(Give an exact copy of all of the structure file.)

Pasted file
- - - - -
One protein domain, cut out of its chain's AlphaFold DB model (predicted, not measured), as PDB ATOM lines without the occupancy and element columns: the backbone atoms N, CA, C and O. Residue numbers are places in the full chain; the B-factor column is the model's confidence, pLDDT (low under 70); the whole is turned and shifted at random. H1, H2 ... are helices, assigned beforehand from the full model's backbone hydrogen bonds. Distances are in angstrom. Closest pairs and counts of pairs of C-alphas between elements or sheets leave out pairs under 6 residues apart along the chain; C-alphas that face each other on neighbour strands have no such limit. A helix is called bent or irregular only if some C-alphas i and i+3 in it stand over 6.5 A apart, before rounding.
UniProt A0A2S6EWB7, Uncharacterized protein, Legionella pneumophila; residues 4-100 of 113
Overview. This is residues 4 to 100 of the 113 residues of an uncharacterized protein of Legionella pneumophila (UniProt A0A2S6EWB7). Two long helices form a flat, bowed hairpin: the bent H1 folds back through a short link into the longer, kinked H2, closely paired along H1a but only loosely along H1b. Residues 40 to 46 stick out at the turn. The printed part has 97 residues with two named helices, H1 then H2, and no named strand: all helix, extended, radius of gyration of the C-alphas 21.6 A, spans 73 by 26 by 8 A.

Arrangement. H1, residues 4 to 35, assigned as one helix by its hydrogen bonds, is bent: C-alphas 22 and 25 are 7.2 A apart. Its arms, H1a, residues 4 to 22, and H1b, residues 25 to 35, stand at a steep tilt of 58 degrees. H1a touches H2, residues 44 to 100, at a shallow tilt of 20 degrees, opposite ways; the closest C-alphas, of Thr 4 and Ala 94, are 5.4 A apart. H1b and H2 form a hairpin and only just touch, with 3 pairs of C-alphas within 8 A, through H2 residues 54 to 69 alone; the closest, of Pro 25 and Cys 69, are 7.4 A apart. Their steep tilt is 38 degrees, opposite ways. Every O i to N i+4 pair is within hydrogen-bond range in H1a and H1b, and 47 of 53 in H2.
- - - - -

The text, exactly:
One protein domain, cut out of its chain's AlphaFold DB model (predicted, not measured), as PDB ATOM lines without the occupancy and element columns: the backbone atoms N, CA, C and O. Residue numbers are places in the full chain; the B-factor column is the model's confidence, pLDDT (low under 70); the whole is turned and shifted at random. H1, H2 ... are helices, assigned beforehand from the full model's backbone hydrogen bonds. Distances are in angstrom. Closest pairs and counts of pairs of C-alphas between elements or sheets leave out pairs under 6 residues apart along the chain; C-alphas that face each other on neighbour strands have no such limit. A helix is called bent or irregular only if some C-alphas i and i+3 in it stand over 6.5 A apart, before rounding.
UniProt A0A2S6EWB7, Uncharacterized protein, Legionella pneumophila; residues 4-100 of 113
Overview. This is residues 4 to 100 of the 113 residues of an uncharacterized protein of Legionella pneumophila (UniProt A0A2S6EWB7). Two long helices form a flat, bowed hairpin: the bent H1 folds back through a short link into the longer, kinked H2, closely paired along H1a but only loosely along H1b. Residues 40 to 46 stick out at the turn. The printed part has 97 residues with two named helices, H1 then H2, and no named strand: all helix, extended, radius of gyration of the C-alphas 21.6 A, spans 73 by 26 by 8 A.

Arrangement. H1, residues 4 to 35, assigned as one helix by its hydrogen bonds, is bent: C-alphas 22 and 25 are 7.2 A apart. Its arms, H1a, residues 4 to 22, and H1b, residues 25 to 35, stand at a steep tilt of 58 degrees. H1a touches H2, residues 44 to 100, at a shallow tilt of 20 degrees, opposite ways; the closest C-alphas, of Thr 4 and Ala 94, are 5.4 A apart. H1b and H2 form a hairpin and only just touch, with 3 pairs of C-alphas within 8 A, through H2 residues 54 to 69 alone; the closest, of Pro 25 and Cys 69, are 7.4 A apart. Their steep tilt is 38 degrees, opposite ways. Every O i to N i+4 pair is within hydrogen-bond range in H1a and H1b, and 47 of 53 in H2.